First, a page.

Bank of America isn't afraid of blaming Congress for their problems. On Thursday, the nation's largest lender confirmed rumors that they were going to start charging their debit card customers a monthly $5 fee for debit card services, and their spokesperson was not shy about tipping her hat to the post-financial crisis Dodd-Frank Act in the process. "The economics of offering a debit card have changed with recent regulations," said bank spokeswoman Anne Pace. "And we've decided to introduce a monthly fee for customers who use their debit cards for purchases." Bloomberg's report describes how the Dodd-Frank Act's cap on swipe fees is affecting Bank of America's bottom line:
The Fed capped debit-card swipe fees at 21 cents starting Oct. 1. It will let issuers tack on five basis points, or 0.05 percent, of each transaction, or almost 2 cents based on the average debit purchase of $38, and a conditional 1-cent adjustment for lenders that follow certain fraud-prevention standards.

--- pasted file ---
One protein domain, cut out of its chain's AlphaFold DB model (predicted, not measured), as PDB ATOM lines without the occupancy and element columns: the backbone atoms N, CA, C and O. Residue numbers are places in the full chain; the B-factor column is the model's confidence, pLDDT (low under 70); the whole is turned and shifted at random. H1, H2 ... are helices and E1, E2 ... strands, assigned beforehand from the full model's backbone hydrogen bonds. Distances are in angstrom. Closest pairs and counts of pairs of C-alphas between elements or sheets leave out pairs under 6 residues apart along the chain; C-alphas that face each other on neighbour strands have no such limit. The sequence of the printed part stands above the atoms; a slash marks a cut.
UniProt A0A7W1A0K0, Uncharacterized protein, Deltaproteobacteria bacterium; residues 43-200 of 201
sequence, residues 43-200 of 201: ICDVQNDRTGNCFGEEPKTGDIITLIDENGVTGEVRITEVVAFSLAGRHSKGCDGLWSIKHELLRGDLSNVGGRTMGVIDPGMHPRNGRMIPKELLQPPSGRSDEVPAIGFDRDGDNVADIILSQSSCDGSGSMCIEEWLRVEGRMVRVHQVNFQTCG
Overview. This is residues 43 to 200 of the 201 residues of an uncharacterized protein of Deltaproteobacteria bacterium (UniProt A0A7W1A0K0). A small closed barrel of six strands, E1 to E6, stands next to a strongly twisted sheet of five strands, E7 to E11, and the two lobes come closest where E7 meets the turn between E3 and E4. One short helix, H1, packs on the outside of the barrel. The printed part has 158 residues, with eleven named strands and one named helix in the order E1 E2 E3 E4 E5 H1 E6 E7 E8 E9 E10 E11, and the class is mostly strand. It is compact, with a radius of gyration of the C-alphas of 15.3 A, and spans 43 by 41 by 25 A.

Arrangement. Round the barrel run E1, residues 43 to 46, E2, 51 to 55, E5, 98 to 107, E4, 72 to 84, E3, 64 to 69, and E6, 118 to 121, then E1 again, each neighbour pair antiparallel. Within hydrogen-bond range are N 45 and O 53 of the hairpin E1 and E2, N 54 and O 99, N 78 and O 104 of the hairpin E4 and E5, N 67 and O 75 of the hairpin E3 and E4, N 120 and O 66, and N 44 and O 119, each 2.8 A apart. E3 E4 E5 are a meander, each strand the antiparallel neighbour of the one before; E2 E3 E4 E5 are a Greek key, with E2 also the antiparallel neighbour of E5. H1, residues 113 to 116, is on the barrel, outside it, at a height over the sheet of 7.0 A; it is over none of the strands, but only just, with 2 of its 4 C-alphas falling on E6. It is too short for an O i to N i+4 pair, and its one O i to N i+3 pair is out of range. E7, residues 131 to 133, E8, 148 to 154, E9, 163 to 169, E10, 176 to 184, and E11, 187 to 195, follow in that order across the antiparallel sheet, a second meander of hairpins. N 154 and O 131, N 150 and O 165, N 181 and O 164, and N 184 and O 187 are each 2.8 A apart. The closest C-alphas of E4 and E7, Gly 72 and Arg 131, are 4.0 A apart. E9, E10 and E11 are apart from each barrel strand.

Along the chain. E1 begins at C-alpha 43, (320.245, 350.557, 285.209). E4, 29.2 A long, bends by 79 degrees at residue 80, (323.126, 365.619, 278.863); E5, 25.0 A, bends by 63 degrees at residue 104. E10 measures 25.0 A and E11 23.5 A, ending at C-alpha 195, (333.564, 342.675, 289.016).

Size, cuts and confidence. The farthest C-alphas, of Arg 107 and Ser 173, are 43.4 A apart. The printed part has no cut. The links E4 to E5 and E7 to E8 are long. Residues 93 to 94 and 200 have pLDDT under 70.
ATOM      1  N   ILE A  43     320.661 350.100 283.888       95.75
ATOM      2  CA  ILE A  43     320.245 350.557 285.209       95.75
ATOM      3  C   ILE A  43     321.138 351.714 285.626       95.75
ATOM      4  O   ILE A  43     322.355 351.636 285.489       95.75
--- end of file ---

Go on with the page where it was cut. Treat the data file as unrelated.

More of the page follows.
The cap, mandated by the Dodd-Frank Act, replaces a formula that averages 1.14 percent of the purchase price, or about 44 cents. The limit may reduce annual revenue at the biggest U.S. banks by $8 billion, data compiled by Bloomberg Government show.
Of course, the multi-billion dollar costs of paying out settlements to victims of Bank of America's predatory lending practices during the financial crisis--one of the many bad behaviors that led to the passage of Dodd-Frank--certainly don't help either.
This article is from the archive of our partner The Wire.
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